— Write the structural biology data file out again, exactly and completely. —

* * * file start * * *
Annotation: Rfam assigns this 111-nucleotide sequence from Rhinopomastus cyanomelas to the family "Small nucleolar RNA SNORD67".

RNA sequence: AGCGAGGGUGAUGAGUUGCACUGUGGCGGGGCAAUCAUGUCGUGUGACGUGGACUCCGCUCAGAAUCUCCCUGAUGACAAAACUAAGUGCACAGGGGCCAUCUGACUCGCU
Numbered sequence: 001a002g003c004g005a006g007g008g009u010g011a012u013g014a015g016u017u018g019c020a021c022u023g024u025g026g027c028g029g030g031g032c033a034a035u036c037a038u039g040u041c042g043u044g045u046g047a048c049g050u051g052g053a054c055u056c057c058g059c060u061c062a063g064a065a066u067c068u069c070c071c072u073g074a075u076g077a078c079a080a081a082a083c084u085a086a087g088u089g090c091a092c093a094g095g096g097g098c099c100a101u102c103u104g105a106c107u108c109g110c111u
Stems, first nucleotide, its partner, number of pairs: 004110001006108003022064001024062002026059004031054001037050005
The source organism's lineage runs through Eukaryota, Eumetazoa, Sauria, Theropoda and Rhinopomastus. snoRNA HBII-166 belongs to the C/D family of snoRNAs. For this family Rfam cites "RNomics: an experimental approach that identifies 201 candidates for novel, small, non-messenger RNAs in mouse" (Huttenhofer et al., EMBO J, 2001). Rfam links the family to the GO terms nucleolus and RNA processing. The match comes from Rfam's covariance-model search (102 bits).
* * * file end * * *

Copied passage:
Annotation: Rfam assigns this 111-nucleotide sequence from Rhinopomastus cyanomelas to the family "Small nucleolar RNA SNORD67".

RNA sequence: AGCGAGGGUGAUGAGUUGCACUGUGGCGGGGCAAUCAUGUCGUGUGACGUGGACUCCGCUCAGAAUCUCCCUGAUGACAAAACUAAGUGCACAGGGGCCAUCUGACUCGCU
Numbered sequence: 001a002g003c004g005a006g007g008g009u010g011a012u013g014a015g016u017u018g019c020a021c022u023g024u025g026g027c028g029g030g031g032c033a034a035u036c037a038u039g040u041c042g043u044g045u046g047a048c049g050u051g052g053a054c055u056c057c058g059c060u061c062a063g064a065a066u067c068u069c070c071c072u073g074a075u076g077a078c079a080a081a082a083c084u085a086a087g088u089g090c091a092c093a094g095g096g097g098c099c100a101u102c103u104g105a106c107u108c109g110c111u
Stems, first nucleotide, its partner, number of pairs: 004110001006108003022064001024062002026059004031054001037050005
The source organism's lineage runs through Eukaryota, Eumetazoa, Sauria, Theropoda and Rhinopomastus. snoRNA HBII-166 belongs to the C/D family of snoRNAs. For this family Rfam cites "RNomics: an experimental approach that identifies 201 candidates for novel, small, non-messenger RNAs in mouse" (Huttenhofer et al., EMBO J, 2001). Rfam links the family to the GO terms nucleolus and RNA processing. The match comes from Rfam's covariance-model search (102 bits).